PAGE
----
February, 2011

  • Kirill Osenkov

    Running .NET applications in-process using AppDomains


    When testing a compiler for a managed language a very convenient end-to-end testing technique is to compile a test program, then run it and verify that it gives the expected output. Not only you cover all parts of the compiler in this manner (parser, binder and emitter), but also you verify that your compiler produces correct IL (otherwise the CLR won’t load and verify your assembly) and your final program has the expected behavior (output has to match).

    One downside is that if you have 50,000 test programs, you have to pay the process startup cost and the CLR startup cost 50,000 times. AppDomains to the rescue – they were originally designed as lightweight managed processes, so why not use them as such?

    To demonstrate this approach, we’re going to write a .NET program that can run any .NET Console application, intersept its output to the Console, and print it out for demo purposes. First of all, let’s create a C# console application that prints out “Hello World” and save it as Program.exe. Then let’s create a sample “verifier” program that will start and run Program.exe without spinning up a separate process and a separate CLR instance:

    using System;
    using System.IO;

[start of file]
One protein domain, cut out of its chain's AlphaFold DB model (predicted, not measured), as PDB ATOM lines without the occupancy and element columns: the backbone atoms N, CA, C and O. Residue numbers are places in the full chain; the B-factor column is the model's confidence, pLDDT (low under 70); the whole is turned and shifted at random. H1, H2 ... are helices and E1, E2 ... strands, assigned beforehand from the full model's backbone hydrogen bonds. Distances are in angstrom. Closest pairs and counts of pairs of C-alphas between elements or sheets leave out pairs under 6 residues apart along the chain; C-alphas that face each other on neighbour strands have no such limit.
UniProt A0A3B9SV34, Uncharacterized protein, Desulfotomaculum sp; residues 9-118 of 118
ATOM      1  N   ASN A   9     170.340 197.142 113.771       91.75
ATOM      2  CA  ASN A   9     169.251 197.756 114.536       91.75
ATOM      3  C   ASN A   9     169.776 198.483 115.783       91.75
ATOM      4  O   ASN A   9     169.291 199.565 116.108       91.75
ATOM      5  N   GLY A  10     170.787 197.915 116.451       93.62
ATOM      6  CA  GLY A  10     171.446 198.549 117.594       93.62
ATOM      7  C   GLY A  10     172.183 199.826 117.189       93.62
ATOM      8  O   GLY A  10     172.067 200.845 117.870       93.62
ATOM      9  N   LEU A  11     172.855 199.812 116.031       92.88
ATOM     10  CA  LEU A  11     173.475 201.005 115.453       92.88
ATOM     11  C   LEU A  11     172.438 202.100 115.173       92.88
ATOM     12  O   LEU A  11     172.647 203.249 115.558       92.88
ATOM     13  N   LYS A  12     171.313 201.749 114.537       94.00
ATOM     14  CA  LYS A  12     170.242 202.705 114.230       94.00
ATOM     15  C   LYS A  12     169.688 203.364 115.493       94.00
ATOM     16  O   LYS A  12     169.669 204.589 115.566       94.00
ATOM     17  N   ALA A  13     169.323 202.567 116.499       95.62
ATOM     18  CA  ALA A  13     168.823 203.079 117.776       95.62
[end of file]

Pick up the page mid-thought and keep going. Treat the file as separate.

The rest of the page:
using System.Reflection;
    namespace AppDomainTools
        public class Launcher : MarshalByRefObject
            public static void Main(string[] args)
                TextWriter originalConsoleOutput = Console.Out;
                StringWriter writer = new StringWriter();
                AppDomain appDomain = AppDomain.CreateDomain("Loading Domain");
                Launcher program = (Launcher)appDomain.CreateInstanceAndUnwrap(
                string result = writer.ToString();
            /// <summary>
            /// This gets executed in the temporary appdomain.
            /// No error handling to simplify demo.
            /// </summary>
            public void Execute()
                // load the bytes and run Main() using reflection
                // working with bytes is useful if the assembly doesn't come from disk
                byte[] bytes = File.ReadAllBytes("Program.exe");
                Assembly assembly = Assembly.Load(bytes);
                MethodInfo main = assembly.EntryPoint;
                main.Invoke(nullnew object[] { null });

    This approach is especially beneficial if you have to run a lot of small programs – you save a lot on process startup costs and CLR startup costs. Note that I’m representing an assembly as a plain byte array – this allows us to avoid disk I/O if the assembly was just compiled and wasn’t even saved to disk, so you can compile and run it immediately, without ever writing the compiler’s output to disk.

    Also note that Launcher inherits from MarshalByRefObject – this allows us to pass data back and forth across AppDomain boundaries. If you like, just create an instance field in the Launcher class and it will get automatically serialized/deserialized when it passes through the DoCallback invocation point.

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